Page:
The majority in the appeal court (Lords Clarke and Osborne) agreed that it was not for the sheriff to decide a matter of fact in a jury case; it was not the law that a broken bottle must inevitably be regarded as an offensive weapon for the purposes of the statutory provisions. In his evidence, the accused had raised the possibility that the bottle was not adapted for use for causing injury to a person, something which should have been left to the jury to decide. But with this view Lord Hardie strongly dissented; what was relevant was whether, at the time the bottle was in the possession of an accused, it could be said to have been altered for use for any purpose; in the circumstances of the present case there was only one purpose for which a broken bottle could be used and that was to cause injury to a person; it could have no innocent use. Accordingly the sheriff had been correct to direct the jury to convict, having taken the view that the reason given in evidence by the appellant for possessing the broken bottle did not constitute a justifiable exception to the general prohibition contained in the legislation.
Du Plooy revisited
Everyone knows that s 196 of the Criminal (Procedure) (Scotland) Act 1995 has been productive of an enormous amount of case law on sentence discounting, especially after the landmark decision in Du Plooy v HM Advocate 2005 JC 1. Further general guidance on levels of discount was given in Spence v HM Advocate 2008 JC 174, but the whole subject has again come under scrutiny (by a bench of five judges) in seven conjoined appeals sub nom Gemmell v HM Advocate  HCJAC 129 (20 December 2011).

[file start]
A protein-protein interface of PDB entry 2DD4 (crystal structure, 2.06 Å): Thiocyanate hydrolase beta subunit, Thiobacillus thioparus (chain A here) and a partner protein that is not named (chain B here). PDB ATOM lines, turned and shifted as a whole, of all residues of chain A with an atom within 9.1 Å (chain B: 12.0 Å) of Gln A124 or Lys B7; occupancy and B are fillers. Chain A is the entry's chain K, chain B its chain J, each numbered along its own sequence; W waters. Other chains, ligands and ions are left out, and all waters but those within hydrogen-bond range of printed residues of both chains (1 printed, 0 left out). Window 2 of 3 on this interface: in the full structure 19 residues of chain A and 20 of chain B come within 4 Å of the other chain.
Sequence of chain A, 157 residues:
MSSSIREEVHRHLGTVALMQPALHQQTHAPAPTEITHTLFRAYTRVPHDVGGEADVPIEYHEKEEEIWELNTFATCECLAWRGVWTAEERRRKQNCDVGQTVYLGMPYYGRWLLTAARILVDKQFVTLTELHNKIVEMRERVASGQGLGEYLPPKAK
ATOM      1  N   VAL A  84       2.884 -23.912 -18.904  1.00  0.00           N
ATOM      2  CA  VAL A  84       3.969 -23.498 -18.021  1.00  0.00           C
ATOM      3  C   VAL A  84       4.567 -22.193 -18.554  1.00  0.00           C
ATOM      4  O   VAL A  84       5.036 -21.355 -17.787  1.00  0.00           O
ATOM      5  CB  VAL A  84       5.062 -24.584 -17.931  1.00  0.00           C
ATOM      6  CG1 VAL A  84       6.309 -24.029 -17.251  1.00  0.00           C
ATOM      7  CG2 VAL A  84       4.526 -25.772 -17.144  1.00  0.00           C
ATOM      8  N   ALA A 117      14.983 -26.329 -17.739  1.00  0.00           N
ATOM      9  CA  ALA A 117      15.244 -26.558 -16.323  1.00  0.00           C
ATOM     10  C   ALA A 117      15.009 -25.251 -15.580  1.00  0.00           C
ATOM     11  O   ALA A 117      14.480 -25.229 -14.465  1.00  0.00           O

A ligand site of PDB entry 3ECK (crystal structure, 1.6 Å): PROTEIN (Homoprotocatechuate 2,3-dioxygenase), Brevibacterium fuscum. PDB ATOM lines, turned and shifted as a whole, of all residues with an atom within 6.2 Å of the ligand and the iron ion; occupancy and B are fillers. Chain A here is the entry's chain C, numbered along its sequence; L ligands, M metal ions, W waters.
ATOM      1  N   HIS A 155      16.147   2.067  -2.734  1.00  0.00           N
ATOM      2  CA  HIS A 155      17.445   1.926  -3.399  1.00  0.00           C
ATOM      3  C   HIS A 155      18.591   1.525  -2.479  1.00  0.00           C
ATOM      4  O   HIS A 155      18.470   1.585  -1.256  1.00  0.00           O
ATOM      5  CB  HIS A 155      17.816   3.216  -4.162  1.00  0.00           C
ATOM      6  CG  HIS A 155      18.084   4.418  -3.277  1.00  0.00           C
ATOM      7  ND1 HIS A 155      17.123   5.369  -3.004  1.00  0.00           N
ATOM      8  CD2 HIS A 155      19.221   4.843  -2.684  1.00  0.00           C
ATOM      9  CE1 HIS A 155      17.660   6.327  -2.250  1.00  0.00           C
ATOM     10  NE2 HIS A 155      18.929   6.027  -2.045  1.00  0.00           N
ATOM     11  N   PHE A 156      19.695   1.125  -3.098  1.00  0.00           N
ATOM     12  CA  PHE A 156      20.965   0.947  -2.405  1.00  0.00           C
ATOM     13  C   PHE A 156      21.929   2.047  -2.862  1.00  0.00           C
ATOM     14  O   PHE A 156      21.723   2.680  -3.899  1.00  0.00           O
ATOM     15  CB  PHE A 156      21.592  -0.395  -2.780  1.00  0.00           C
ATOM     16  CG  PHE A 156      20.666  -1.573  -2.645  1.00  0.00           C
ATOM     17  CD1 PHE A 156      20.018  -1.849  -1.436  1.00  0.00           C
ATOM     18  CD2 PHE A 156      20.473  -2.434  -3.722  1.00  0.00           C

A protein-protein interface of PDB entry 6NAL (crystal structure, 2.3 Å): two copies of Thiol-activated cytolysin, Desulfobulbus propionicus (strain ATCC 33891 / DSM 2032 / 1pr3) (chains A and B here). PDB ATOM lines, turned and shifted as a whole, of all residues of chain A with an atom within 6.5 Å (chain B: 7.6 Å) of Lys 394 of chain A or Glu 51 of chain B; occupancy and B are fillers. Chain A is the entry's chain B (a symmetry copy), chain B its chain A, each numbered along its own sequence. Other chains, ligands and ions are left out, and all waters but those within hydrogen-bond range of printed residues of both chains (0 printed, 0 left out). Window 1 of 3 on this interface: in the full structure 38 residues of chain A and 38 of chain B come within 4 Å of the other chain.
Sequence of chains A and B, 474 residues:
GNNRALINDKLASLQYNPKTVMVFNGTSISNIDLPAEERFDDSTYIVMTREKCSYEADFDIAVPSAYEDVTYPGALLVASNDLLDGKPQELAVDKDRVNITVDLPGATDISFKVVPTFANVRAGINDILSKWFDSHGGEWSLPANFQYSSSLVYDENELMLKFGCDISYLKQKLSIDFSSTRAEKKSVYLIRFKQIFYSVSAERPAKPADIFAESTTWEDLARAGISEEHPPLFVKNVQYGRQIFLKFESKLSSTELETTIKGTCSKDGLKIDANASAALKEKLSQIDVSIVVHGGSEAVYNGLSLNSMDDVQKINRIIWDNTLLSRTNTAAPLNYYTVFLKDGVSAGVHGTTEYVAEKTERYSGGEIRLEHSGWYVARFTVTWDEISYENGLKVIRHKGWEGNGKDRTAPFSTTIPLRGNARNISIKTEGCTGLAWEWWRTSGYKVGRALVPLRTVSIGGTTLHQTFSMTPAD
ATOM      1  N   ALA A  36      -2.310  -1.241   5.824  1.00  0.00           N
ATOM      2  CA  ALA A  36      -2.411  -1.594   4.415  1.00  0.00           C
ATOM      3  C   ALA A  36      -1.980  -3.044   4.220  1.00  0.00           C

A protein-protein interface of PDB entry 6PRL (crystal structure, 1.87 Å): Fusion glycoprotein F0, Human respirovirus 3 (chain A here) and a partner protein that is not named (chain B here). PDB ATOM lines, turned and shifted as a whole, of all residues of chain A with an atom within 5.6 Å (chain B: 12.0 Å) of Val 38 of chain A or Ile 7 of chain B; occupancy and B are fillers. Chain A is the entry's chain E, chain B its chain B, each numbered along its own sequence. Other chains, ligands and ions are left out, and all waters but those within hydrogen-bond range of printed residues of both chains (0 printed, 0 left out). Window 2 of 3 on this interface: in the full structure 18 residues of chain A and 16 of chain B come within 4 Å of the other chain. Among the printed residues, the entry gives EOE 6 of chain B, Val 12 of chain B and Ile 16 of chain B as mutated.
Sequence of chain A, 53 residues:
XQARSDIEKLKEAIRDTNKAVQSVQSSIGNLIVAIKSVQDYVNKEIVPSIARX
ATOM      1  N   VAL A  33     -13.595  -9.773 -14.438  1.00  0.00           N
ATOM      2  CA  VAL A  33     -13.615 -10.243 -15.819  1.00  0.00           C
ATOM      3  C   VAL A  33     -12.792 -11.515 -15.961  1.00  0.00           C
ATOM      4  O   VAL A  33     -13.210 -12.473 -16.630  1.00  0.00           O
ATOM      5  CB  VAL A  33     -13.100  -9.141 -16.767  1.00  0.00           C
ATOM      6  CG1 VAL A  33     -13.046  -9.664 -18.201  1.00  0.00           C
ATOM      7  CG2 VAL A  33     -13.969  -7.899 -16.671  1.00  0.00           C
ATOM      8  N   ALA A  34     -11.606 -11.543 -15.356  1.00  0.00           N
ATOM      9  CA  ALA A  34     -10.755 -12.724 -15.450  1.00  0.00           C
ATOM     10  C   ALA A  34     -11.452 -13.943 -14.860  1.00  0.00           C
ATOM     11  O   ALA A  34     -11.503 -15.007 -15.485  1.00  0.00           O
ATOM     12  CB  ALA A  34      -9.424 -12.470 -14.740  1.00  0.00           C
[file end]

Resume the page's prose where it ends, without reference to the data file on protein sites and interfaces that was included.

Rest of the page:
Each case raised a different point in the discounting regime; in the result, separate opinions of the judges were issued, with a range of sometimes conflicting views. All require close study, but in this column it is possible only to list the principal issues to emerge from the court’s exhaustive scrutiny of the legislation and earlier cases. These include how the headline sentence should be computed; the discretionary element of discounting; its justification; when is it allowable; what is an early plea; what factors are (and are not) relevant; how a discount should be applied; whether public protection is ringfenced; what about extended sentences, driving disqualifications and the imposition of penalty points; and the risks of sentence discounting, including to public confidence in the criminal justice system and the credibility of sentences.
Further, the Lord Justice Clerk expressed the view that where a sentencer has given cogent reasons either for allowing the discount in question or for declining to apply a discount at all, it was only in exceptional circumstances that the appeal court should interfere.
Dealing specifically with issues of public protection, all members of the court took the view that while the whole period of a determinate sentence of imprisonment might be discounted, an extended sentence was in a different position: by statute, such a disposal was explicitly in two parts. The custodial term was imposed for punishment purposes and could be discounted, but the extension period, which is imposed where it is thought that licence conditions otherwise applicable would be insufficient, is imposed for the protection of the public and could not be discounted.